- National Professional Accountancy Organisation Website: Instituto Nacional de Contadores Públicos de Colombia
- World Bank ROSC Accounting and Auditing Report
Financial reporting framework in Colombia
In July 2009, the Colombian Government enacted Law 1314/2009 (PDF 481k). That law provides for convergence of national standards with IFRSs. National standards are developed by the Consejo Técnico de la Contaduría (CTCP, The Public Accounting Technical Council) but must be formally adopted by both the Ministerio de Hacienda and Ministerio de Comercio.
Adoption of IFRSs was to begin as at 1 January 2013 for some users. In Dectember 2012, it was announced that the Colombian Government would defer mandatory IFRS application to 2015, in reaction to many submission received noting difficulties regarding the implementation of IFRSs. Application of the IFRS for SMEs will be deferred to 2016.
The new timetable for IFRS adoption in Colombia is as follows:
- Group 1: Publicly traded entities, public interest entities and large companies that a) are branches of parent companies that report under IFRS, b) parent companies of branches that report under IFRS and c) companies exporting or importing over 50% of their sales or purchases. These entities will adopt full IFRS in 2015, with 2014 being the year of transition (meaning opening balances of the Statement of Financial Position as at 1 January 2014).
- Group 2: Large and medium companies other than those included in group 1. These entities will adopt the IFRS for SMEs in the 2016 fiscal year, meaning the year of transition being 2015 (opening balances of the Statement of Financial Position as at 1 January 2015).
A third group consisting of micro entities will apply standards especially developed for their needs (Normas de Información Financiera para Microempresas) from 2015.
Currently, early adoption in 2013 is permitted for those companies of group 1 that voluntarily decide this option.
The following is an excerpt from World Bank ROSC Report on Accounting and Auditing for Colombia, 25 July 2003 (PDF 277k), link is to download from World Bank website.
D. Setting Accounting and Auditing Standards
24. Under the Colombian Constitution, only Congress has the authority to issue generally accepted accounting principles (GAAP). Congress can delegate this authority to the executive branch and other institutions through an act of law. Law 43 of 1990 created the Technical Council for Public Accounting under the Central Board of Accountancy to issue technical guidance on accounting standards. The Council developed a set of accounting principles that they termed Colombian GAAP. The President of Colombia issued Decree 2649 of 1993, which mandated Colombian GAAP as the accounting standards for all enterprises in Colombia. And in Law 222 of 1995, Congress allowed governmental agencies and regulators to issue the accounting standards necessary to perform their regulatory duties. At present there are approximately 43 different sets of accounting standards in Colombia, including those issued by the Superintendent of Banking and the Superintendent of Securities.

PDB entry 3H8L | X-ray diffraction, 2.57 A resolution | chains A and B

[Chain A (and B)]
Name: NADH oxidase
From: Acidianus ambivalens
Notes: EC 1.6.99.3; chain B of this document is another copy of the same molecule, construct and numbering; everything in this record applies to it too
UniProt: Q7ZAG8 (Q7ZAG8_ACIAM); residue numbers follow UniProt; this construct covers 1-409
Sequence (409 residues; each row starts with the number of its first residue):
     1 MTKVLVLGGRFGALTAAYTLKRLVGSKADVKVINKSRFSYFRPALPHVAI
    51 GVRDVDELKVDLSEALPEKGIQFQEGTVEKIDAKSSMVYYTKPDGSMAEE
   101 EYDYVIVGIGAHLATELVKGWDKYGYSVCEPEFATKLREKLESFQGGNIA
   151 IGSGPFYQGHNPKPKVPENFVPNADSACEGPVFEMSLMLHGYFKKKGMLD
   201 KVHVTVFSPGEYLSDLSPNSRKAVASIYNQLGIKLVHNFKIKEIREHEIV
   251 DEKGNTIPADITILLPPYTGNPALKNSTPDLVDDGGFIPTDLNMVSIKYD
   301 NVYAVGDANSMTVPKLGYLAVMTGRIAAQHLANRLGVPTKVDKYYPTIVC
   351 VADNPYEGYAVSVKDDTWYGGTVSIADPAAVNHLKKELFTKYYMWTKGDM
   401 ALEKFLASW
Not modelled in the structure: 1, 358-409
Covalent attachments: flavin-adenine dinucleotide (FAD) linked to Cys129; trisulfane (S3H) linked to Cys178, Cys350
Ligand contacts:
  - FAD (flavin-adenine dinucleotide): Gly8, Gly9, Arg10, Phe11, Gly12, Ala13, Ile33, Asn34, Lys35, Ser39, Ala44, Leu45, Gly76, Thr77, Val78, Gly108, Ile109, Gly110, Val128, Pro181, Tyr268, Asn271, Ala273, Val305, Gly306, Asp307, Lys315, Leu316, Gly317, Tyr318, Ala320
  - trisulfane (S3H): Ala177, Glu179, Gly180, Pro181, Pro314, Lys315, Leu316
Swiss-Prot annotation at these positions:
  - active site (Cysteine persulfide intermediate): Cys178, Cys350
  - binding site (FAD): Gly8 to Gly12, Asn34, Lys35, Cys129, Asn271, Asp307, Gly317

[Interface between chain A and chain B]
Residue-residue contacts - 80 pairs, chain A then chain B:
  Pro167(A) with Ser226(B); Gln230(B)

25. Colombian GAAP was developed by the Technical Council in early 1990s on the basis of U.S. GAAP and International Accounting Standards. Colombian GAAP is not consistent with the U.S. GAAP and other international standards. For example, several accounting standard areas, which are presented in detail over many pages under U.S. GAAP or IAS, are shortened to only basic provisions but no substantive directions in brief paragraphs under the Colombian GAAP. Disclosure is not addressed at all in the Colombian GAAP. The Technical Council has not updated Colombian GAAP to reflect changes in U.S. GAAP and IAS since 1993.
26. There are no legally binding financial statement audit standards in Colombia. Law 43 of 1990 requires the revisor fiscal to conduct work in accordance with Colombian GAAP, but it does not specify any other auditing standards or procedures. It provides only one page of general guidance on auditing requirements. The absence of auditing standards for financial statement audit reflects the fact that Colombian law recognizes the work of the revisor fiscal only. There is no concept of independent audit of financial statements. No law has yet been passed to streamline the legal framework regarding development and issuance of auditing standards.